If you plan to make a large purchase at a retailer and you have the means to pay down your balance quickly, then getting a store credit card may be worth it for the significant savings included in a store credit card offer. Just be sure you don’t accrue deferred interest that will build over time and hit you hard at the end of the finance period. 

If you want to build credit, but a store credit card isn’t right for you, you can also look into a secured credit card, which requires you to deposit the limit of the card (typically $500-$2,500) in a special savings account that secures the card. Responsible use of a secured credit card can help you build credit. Another plus is that you can use it anywhere, instead of just at a specific retailer.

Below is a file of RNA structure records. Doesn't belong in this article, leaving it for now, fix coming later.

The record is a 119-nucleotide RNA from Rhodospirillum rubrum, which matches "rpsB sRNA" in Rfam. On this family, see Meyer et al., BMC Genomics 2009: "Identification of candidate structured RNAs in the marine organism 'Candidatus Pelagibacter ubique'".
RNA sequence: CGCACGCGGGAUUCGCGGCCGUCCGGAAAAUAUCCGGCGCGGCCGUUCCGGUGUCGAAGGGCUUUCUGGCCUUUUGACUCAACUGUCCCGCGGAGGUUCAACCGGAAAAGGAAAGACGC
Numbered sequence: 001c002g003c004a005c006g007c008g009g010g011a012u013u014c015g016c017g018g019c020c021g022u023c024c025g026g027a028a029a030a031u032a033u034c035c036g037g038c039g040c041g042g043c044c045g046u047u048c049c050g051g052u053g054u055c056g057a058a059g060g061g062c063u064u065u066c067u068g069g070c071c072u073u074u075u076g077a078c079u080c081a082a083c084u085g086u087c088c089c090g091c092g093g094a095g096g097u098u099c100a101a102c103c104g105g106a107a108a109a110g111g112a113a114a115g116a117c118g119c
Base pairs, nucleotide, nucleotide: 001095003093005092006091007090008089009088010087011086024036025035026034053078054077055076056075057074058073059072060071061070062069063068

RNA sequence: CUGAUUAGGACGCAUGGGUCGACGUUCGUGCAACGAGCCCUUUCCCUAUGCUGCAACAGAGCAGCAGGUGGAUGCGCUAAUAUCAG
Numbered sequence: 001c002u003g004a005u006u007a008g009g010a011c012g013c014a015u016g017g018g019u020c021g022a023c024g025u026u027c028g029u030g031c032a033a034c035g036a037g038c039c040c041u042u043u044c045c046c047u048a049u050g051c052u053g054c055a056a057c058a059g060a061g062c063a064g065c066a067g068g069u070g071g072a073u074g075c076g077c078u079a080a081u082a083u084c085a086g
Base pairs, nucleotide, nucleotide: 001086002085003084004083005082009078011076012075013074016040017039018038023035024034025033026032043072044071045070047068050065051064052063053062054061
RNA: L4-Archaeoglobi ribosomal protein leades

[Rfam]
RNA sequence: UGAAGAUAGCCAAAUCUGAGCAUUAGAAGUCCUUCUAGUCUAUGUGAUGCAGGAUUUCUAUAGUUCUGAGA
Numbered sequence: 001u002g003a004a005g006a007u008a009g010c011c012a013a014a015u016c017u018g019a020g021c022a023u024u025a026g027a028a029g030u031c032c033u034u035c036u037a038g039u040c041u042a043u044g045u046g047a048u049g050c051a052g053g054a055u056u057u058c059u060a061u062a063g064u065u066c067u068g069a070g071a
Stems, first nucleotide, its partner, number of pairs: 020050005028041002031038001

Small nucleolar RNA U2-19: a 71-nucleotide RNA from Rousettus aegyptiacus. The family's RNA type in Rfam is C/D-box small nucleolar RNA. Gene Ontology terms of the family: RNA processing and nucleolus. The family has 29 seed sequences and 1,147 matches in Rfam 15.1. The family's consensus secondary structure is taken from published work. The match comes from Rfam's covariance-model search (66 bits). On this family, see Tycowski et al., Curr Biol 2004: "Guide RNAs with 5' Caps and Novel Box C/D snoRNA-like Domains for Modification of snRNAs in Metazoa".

For more insights on saving money and financial decision-making tips, visit our WalletWorks page. 

The content provided in this publication is for informational purposes only. Nothing stated is to be construed as financial or legal advice. Some products not offered by PSECU. PSECU does not endorse any third parties, including, but not limited to, referenced individuals, companies, organizations, products, blogs, or websites. PSECU does not warrant any advice provided by third parties. PSECU does not guarantee the accuracy or completeness of the information provided by third parties. PSECU recommends that you seek the advice of a qualified financial, tax, legal, or other professional if you have questions.